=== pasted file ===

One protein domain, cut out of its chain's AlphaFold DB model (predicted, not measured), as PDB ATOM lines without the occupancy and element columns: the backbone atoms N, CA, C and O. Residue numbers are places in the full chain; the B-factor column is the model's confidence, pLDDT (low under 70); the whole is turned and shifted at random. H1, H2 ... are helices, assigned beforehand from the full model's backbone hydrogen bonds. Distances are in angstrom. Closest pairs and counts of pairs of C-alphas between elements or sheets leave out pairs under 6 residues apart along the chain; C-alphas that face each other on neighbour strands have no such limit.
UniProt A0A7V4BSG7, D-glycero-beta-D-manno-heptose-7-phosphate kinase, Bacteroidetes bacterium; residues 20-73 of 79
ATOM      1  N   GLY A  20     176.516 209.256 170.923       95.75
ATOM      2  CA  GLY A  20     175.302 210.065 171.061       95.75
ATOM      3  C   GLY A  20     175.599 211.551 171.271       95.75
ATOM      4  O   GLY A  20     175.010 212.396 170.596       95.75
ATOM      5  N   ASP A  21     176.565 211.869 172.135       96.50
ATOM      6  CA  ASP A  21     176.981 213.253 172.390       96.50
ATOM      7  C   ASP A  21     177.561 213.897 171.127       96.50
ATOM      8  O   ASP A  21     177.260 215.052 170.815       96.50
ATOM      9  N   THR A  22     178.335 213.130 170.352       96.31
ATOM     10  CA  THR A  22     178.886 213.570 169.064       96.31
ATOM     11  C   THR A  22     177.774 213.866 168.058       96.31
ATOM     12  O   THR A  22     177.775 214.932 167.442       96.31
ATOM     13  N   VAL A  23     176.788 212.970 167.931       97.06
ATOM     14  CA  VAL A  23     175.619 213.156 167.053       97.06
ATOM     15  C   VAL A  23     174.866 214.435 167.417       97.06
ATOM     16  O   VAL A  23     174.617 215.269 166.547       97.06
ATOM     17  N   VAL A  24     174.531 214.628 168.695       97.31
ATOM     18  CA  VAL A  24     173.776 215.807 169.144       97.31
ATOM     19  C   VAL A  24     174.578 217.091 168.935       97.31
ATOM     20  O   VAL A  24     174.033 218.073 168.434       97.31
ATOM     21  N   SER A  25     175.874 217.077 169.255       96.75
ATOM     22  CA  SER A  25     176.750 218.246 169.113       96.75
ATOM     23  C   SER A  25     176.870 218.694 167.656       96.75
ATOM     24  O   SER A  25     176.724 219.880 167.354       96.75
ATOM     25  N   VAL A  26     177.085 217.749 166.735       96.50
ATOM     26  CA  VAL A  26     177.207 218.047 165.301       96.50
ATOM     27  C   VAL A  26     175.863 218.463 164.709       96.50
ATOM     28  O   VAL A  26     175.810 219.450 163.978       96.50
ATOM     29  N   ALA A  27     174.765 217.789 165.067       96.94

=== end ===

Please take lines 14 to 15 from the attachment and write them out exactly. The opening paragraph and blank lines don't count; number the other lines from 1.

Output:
ATOM     13  N   VAL A  23     176.788 212.970 167.931       97.06
ATOM     14  CA  VAL A  23     175.619 213.156 167.053       97.06